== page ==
If you have jumped straight to this page, you may wish to look at the previous page about DNA, which gives background information on protein synthesis.
As mentioned, a string of nucleotides represent the genetic information that makes us unique and the blueprint of who and what we are, and how we operate. Part of this genetic information is devoted to the synthesis of proteins, which are essential to our body and used in a variety of ways. Proteins are created from templates of information in our DNA, illustrated below:
The X marked nucleotides are an example of a DNA sequence that would be used to code for a particular protein, with the sequence of these nucleotides determining which protein it is.
The sequence of these nucleotides are used to create amino acids, where chains of amino acids form to make a protein.
This genetic information is found in the nucleus, though protein synthesis actually occurs in ribosomes found in the cytoplasm and on rough endoplasmic reticulum. If protein is to be synthesised, then the genetic information in the nucleus must be transferred to these ribosomes. This is done by mRNA (messenger ribonucleic acid). It is very similar to DNA, but fundamentally differs in two ways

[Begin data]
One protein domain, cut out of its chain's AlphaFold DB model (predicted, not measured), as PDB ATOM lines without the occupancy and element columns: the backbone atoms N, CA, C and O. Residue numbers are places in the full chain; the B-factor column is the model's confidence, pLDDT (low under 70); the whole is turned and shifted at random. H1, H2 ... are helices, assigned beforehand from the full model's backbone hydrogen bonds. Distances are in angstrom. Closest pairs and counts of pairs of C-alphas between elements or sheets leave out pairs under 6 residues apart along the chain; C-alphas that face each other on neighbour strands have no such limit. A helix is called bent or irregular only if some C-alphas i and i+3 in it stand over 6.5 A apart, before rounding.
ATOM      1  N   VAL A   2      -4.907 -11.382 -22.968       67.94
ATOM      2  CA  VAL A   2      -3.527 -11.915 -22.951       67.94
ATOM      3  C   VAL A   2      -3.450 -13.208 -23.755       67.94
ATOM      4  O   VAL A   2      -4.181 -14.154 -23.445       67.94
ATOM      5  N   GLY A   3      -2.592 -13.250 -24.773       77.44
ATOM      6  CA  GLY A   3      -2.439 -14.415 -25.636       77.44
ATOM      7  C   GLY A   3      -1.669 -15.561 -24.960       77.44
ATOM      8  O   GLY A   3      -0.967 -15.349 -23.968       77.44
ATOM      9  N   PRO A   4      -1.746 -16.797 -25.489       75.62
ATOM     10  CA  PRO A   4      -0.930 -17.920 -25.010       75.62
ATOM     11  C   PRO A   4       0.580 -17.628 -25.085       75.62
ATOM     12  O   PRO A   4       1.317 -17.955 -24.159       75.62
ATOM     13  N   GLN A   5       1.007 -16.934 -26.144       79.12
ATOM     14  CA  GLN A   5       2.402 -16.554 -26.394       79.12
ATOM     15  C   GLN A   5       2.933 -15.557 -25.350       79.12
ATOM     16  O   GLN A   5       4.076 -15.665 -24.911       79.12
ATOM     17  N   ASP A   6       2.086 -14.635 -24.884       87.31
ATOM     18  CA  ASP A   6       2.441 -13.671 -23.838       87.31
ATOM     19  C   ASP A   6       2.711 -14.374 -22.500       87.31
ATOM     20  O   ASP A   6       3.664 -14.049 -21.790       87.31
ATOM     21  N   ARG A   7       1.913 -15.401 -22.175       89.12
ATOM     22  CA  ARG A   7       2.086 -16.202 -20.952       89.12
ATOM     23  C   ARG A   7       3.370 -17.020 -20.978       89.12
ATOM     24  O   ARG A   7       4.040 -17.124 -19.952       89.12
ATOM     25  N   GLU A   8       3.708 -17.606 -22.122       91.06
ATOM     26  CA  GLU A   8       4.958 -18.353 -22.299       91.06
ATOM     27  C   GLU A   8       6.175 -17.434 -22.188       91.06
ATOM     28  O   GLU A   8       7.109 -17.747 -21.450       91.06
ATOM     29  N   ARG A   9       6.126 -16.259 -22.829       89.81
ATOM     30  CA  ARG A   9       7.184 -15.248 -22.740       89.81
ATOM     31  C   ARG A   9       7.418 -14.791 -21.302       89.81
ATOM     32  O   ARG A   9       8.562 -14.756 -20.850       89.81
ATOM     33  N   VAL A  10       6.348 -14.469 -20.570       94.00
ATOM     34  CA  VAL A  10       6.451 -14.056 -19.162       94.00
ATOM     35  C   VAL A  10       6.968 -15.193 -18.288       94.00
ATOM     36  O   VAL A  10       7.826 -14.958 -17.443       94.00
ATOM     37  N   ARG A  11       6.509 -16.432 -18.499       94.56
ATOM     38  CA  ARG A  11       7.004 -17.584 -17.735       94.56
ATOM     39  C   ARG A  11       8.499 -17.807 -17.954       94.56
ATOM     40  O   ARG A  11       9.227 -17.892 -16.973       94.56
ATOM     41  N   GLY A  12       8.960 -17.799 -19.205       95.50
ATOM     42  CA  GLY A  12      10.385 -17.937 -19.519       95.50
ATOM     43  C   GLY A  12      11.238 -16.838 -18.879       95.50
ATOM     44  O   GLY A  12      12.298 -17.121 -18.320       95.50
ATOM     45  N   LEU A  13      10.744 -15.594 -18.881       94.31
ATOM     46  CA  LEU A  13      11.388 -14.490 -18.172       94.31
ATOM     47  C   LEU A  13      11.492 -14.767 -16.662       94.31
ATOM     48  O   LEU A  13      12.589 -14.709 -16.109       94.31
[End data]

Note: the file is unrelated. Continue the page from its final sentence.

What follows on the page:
- A base called uracil replaces all thymine bases in mRNA.
- The deoxyribose sugar in DNA in is replaced by ribose sugar in mRNA.
At the beginning of protein synthesis, just like DNA replication, the double helix structure of DNA uncoils in order for mRNA to replicate the genetic sequence responsible for the coding of a particular protein.
In the beginning, the DNA has uncoiled, allowing the mRNA to move in and transcribe (copy) the genetic information. If the code of DNA looks like this : G-G-C-A-T-T, then the mRNA would look like this C-C-G-U-A-A (remembering that uracil replaces thymine)
With the genetic information responsible for creating substances now available on the mRNA strand, the mRNA moves out of the nucleus and away from the DNA towards the ribosomes.
Read the next page to continue...